There are two episodes in the Torah portion of Pinchas which are fascinatingly juxtaposed to one another. The first is a description of the census of the Jewish people after the death of all those who listened to the slanderous report of the Spies regarding the Land of Israel. This description ends with the verse:
But among these, there was not a man of those whom Moses and Aaron the Kohen counted…For the Lord has said of them, ‘they shall surely die in the wilderness,’ and not a man was left of them except for Calev son of Yefuneh and Yehoshua son of Nun…( Bamidbar 26:64-65)
The second episode which follows immediately thereafter is the story of the daughters of Tzelafchad, who turned to Moses to seek a portion of their own in the Land of Israel.
The Daughters of Tzelafchad- the son of Chaife, who was the son of Gilad, who was the son of Machir, who was the son of Menashe, from the families of Yosef’s son Menashe, came forward… ‘Why should our father’s name be eliminated from his family because he had no son? Give us a portion along with our father’s brothers.’(Bamidbar 27:1, 4)
The daughters of Tzelafchad approached Moses with a seemingly justified compliant: How can it be that we, the ones who have always cherished the Land, should be left out of this all important mitzva of settling the Land simply because the family bore no male heir to inherit their portion? Moses turned to God to receive guidance on this question, and the response was that not only were they entitled to a portion, but that the daughters of Tzelafchad were to be granted a “double portion” in the Land.
Many are the classical biblical commentators who address the connection between the census of the Jewish people and the episode of the daughters of Tzelafchad that follows it. Rashi explains the connection between these two as follows:
Among these (the census) there was not a man; but the women were not included in the decree of the Spies, for they cherished the land. The men said, ‘Let us appoint a leader and return to Egypt,’ while the women said, ‘Give us a portion.’ This is why this section is juxtaposed to the section of Tzelafchad’s daughters.( Rashi, Commentary to Bamidbar 26:64)
These two side-by-side narratives highlight the fact that the Jewish women took no part in the sin of the spies. Rather, they maintained steadfast devotion and faith in God’s promise, continuing to desire the Holy Land even after the negative report.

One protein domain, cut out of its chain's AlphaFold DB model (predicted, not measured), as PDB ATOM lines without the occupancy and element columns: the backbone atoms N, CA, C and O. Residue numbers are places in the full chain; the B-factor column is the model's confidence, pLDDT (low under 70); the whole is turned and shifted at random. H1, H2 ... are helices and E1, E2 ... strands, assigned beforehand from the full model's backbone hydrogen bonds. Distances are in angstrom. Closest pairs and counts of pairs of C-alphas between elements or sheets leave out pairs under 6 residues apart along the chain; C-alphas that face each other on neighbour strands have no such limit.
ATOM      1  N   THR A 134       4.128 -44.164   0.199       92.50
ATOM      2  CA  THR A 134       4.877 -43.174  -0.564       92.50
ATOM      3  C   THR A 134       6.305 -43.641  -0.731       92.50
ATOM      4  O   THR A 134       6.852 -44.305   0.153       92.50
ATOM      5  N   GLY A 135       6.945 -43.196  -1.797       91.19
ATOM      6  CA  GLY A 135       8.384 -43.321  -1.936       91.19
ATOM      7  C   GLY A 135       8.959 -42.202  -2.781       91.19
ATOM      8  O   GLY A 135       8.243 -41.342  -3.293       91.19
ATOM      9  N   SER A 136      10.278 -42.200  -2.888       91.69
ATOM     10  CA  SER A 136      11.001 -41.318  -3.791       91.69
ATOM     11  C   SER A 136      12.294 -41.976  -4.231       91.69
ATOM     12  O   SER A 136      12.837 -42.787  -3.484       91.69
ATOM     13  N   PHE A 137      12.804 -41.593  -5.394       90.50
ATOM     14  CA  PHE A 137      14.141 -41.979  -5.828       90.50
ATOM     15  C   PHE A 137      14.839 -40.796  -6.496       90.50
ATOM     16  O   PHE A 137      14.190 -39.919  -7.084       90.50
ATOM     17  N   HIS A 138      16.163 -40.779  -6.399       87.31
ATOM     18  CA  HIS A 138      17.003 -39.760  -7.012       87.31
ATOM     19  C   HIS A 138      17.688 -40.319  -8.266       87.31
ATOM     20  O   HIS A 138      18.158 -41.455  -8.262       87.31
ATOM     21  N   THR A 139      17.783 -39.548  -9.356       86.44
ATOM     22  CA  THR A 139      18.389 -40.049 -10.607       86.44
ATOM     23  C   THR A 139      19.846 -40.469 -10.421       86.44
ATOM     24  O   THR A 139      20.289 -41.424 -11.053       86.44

The eternal righteousness of the women of Israel is not a one-time phenomenon. Indeed, their ability to serve as a catalyst to uplift and actualize the unique potential of the Jewish people is part and parcel of the very fabric of Jewish history. Look no further than the very beginnings of Jewish peoplehood, when Abraham faced a dilemma regarding his sons Ishmael and Isaac. God commands Abraham “Whatever Sarah tells you, listen to her voice.” (Beresheit 21:12) According to Rashi, this passage teaches us that our matriarch Sarah had a higher level of prophecy than our forefather Abraham (Rashi, Commentary to Beresheit 21:12). This theme is further exemplified through the story of young Miriam rebuking her father from separating from her mother; this subsequently led to the birth of Moses, who redeemed the Jewish people from centuries of slavery in Egypt. Similarly, during the episode of the Golden Calf, it was the women of the nation who declined to give their jewelry and resolutely refused to take part in the sin while their male counterparts fell to the temptation.
Whether during the years of slavery in Egypt or the subsequent years of wandering as a nation in the wilderness, the women of Israel have set the bar for spirituality for the Jewish people. What, then, is the unique nature of a Jewish woman’s spirituality that enables her to engage in this noble task?
The answer can be found by delving deeper into the episode between Abraham and Sarah regarding the sending away of Ishmael cited above. On the verse, “Whatever Sarah tells you, listen to her voice,”( Beresheit 21:12) Rashi explains that Abraham was instructed to listen to Sarah because her words contained ruach hakodeh (divine inspiration), and in this context Abraham was on a lower prophetic level than his wife. Rashi’s explanation begs the question: is it possible to assert that our saintly forefather Abraham was on a lower level than our matriarch Sarah? A biblical scholar would note that God spoke to Abraham twenty times – whereas God spoke to Sarah only once. Surely an individual who has had more interaction with the Divine would be considered to be on a loftier spiritual plane. But in his work the Emek Davar, Rabbi Naftali Tzvi Yehuda Berlin offers an enlightening answer to this question through an explanation on the difference between the concept of ruach hakodesh (divine inspiration) and navuah (prophecy). His teachings further illuminate the unique nature and strength of a Jewish woman’s spirituality.
Writes Rabbi Berlin, navuah (prophecy) is a direct external communication with the Divine whereby God “speaks” to the individual and imparts His message directly. Ruach Hakodesh, on the other hand, is an internal process whereby individuals involve themselves in deep spiritual introspection and turn their thoughts inwards to God. From this reflective experience, they are then able to independently perceive the proper path to follow without any direct Divine intervention. In contrast to prophecy — which can be revealed regardless of a person’s state of mind or attitude — ruach hakodesh can only be attained through a state of happiness and desire to fulfill the mitzvot, and in a commitment to living a life of complete trust and faith in God (Rabbi Berlin Commentary to Beresheit 23:1). Our matriarch Sarah reached her level of ruach hakodesh through love and complete faith in God; the verse “Whatever Sarah tells you, listen to her voice…” teaches us that this is in fact a higher prophetic level than even that of our forefather Abraham.